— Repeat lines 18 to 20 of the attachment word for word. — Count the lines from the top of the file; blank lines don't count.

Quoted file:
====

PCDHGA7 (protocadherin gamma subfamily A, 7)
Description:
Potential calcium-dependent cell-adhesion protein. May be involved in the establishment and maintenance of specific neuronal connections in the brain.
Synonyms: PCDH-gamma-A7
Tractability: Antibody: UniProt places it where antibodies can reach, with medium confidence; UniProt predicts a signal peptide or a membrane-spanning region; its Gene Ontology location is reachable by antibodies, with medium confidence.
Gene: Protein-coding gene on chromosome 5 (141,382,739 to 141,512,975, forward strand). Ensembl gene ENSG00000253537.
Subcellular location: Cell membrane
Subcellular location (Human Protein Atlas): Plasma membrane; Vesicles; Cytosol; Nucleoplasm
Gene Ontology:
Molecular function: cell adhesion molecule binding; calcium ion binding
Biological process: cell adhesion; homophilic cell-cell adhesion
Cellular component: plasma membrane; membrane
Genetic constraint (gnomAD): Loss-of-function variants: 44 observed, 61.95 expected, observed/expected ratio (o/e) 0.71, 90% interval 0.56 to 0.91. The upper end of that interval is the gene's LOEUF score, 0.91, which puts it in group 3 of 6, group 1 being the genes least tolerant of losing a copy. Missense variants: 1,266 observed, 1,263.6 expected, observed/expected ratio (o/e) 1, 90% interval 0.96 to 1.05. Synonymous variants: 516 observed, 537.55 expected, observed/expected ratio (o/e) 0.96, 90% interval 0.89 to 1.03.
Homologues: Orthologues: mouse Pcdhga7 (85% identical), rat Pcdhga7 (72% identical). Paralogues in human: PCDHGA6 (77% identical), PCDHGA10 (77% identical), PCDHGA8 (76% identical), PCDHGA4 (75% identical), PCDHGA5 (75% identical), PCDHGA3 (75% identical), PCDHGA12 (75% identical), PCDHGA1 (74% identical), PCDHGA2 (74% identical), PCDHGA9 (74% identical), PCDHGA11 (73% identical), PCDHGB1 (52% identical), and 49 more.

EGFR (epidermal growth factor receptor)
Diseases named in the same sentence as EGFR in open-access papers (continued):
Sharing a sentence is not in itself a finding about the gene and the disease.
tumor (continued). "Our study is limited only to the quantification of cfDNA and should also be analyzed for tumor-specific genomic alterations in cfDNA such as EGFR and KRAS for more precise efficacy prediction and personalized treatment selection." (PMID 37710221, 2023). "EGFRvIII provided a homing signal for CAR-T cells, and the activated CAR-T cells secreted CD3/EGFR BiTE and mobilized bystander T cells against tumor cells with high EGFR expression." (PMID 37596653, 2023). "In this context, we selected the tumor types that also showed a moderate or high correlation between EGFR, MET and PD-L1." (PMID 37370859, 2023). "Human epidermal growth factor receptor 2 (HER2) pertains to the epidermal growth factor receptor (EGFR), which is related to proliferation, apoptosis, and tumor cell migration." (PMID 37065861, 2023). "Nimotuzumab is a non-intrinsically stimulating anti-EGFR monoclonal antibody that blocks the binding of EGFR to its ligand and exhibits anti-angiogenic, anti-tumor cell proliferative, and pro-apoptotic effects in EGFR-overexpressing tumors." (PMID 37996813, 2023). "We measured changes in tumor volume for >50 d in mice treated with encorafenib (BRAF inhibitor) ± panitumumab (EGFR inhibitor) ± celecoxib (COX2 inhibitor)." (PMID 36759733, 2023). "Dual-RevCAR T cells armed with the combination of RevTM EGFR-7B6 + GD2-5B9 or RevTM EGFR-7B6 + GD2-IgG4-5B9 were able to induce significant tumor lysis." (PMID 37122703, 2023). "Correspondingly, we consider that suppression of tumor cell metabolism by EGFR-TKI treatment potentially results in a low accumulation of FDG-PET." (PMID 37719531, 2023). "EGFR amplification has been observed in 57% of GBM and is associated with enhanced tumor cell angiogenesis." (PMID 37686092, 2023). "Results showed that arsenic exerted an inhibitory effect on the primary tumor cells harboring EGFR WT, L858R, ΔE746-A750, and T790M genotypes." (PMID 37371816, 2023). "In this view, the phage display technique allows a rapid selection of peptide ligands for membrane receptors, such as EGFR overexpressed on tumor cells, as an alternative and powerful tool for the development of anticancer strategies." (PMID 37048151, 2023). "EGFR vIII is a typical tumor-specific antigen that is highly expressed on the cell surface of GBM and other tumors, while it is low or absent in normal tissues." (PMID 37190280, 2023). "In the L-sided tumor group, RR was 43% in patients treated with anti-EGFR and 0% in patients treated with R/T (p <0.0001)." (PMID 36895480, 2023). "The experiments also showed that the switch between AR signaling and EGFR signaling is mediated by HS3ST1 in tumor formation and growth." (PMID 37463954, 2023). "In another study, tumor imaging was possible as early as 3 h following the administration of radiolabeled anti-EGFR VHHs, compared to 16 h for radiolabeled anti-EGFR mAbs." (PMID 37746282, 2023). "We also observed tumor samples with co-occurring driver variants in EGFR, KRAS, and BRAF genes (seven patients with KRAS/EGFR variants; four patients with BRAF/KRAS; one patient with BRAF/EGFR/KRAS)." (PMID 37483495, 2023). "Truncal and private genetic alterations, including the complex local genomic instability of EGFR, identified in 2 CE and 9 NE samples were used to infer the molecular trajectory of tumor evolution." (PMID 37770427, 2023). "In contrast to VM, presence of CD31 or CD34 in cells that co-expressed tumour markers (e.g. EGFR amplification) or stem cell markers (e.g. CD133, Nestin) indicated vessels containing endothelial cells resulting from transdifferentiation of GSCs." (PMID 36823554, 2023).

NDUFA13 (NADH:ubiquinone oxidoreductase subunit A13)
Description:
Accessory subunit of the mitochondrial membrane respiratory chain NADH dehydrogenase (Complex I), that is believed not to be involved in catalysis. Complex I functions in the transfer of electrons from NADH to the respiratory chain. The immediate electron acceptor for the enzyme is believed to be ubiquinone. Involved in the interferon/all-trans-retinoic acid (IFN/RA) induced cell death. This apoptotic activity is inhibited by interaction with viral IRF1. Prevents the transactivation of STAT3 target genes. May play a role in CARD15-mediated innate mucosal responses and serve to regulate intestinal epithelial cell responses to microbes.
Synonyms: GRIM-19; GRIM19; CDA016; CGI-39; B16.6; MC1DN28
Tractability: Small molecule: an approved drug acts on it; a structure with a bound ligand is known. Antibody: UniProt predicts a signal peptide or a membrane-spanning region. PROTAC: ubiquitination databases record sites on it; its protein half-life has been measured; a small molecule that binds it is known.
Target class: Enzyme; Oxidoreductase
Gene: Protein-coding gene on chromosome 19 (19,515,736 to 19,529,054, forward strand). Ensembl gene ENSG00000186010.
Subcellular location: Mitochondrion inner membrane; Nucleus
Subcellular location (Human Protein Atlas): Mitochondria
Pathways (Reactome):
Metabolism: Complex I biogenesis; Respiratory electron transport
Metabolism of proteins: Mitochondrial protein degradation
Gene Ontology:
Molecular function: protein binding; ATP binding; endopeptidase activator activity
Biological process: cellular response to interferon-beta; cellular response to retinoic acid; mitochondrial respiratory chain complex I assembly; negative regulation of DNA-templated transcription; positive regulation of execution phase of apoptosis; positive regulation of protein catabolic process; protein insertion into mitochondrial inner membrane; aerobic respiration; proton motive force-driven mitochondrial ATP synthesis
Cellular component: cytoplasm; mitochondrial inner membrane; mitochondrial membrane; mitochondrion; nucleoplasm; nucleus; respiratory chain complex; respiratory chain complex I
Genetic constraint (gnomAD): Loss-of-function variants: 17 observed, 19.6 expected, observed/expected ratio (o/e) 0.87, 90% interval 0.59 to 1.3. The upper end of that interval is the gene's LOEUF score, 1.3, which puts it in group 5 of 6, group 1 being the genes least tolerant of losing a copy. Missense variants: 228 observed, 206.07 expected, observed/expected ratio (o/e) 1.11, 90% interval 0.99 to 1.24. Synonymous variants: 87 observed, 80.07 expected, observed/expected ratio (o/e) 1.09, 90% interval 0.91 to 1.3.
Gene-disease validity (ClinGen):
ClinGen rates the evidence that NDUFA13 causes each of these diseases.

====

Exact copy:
tumor (continued). "Our study is limited only to the quantification of cfDNA and should also be analyzed for tumor-specific genomic alterations in cfDNA such as EGFR and KRAS for more precise efficacy prediction and personalized treatment selection." (PMID 37710221, 2023). "EGFRvIII provided a homing signal for CAR-T cells, and the activated CAR-T cells secreted CD3/EGFR BiTE and mobilized bystander T cells against tumor cells with high EGFR expression." (PMID 37596653, 2023). "In this context, we selected the tumor types that also showed a moderate or high correlation between EGFR, MET and PD-L1." (PMID 37370859, 2023). "Human epidermal growth factor receptor 2 (HER2) pertains to the epidermal growth factor receptor (EGFR), which is related to proliferation, apoptosis, and tumor cell migration." (PMID 37065861, 2023). "Nimotuzumab is a non-intrinsically stimulating anti-EGFR monoclonal antibody that blocks the binding of EGFR to its ligand and exhibits anti-angiogenic, anti-tumor cell proliferative, and pro-apoptotic effects in EGFR-overexpressing tumors." (PMID 37996813, 2023). "We measured changes in tumor volume for >50 d in mice treated with encorafenib (BRAF inhibitor) ± panitumumab (EGFR inhibitor) ± celecoxib (COX2 inhibitor)." (PMID 36759733, 2023). "Dual-RevCAR T cells armed with the combination of RevTM EGFR-7B6 + GD2-5B9 or RevTM EGFR-7B6 + GD2-IgG4-5B9 were able to induce significant tumor lysis." (PMID 37122703, 2023). "Correspondingly, we consider that suppression of tumor cell metabolism by EGFR-TKI treatment potentially results in a low accumulation of FDG-PET." (PMID 37719531, 2023). "EGFR amplification has been observed in 57% of GBM and is associated with enhanced tumor cell angiogenesis." (PMID 37686092, 2023). "Results showed that arsenic exerted an inhibitory effect on the primary tumor cells harboring EGFR WT, L858R, ΔE746-A750, and T790M genotypes." (PMID 37371816, 2023). "In this view, the phage display technique allows a rapid selection of peptide ligands for membrane receptors, such as EGFR overexpressed on tumor cells, as an alternative and powerful tool for the development of anticancer strategies." (PMID 37048151, 2023). "EGFR vIII is a typical tumor-specific antigen that is highly expressed on the cell surface of GBM and other tumors, while it is low or absent in normal tissues." (PMID 37190280, 2023). "In the L-sided tumor group, RR was 43% in patients treated with anti-EGFR and 0% in patients treated with R/T (p <0.0001)." (PMID 36895480, 2023). "The experiments also showed that the switch between AR signaling and EGFR signaling is mediated by HS3ST1 in tumor formation and growth." (PMID 37463954, 2023). "In another study, tumor imaging was possible as early as 3 h following the administration of radiolabeled anti-EGFR VHHs, compared to 16 h for radiolabeled anti-EGFR mAbs." (PMID 37746282, 2023). "We also observed tumor samples with co-occurring driver variants in EGFR, KRAS, and BRAF genes (seven patients with KRAS/EGFR variants; four patients with BRAF/KRAS; one patient with BRAF/EGFR/KRAS)." (PMID 37483495, 2023). "Truncal and private genetic alterations, including the complex local genomic instability of EGFR, identified in 2 CE and 9 NE samples were used to infer the molecular trajectory of tumor evolution." (PMID 37770427, 2023). "In contrast to VM, presence of CD31 or CD34 in cells that co-expressed tumour markers (e.g. EGFR amplification) or stem cell markers (e.g. CD133, Nestin) indicated vessels containing endothelial cells resulting from transdifferentiation of GSCs." (PMID 36823554, 2023).

NDUFA13 (NADH:ubiquinone oxidoreductase subunit A13)
Description: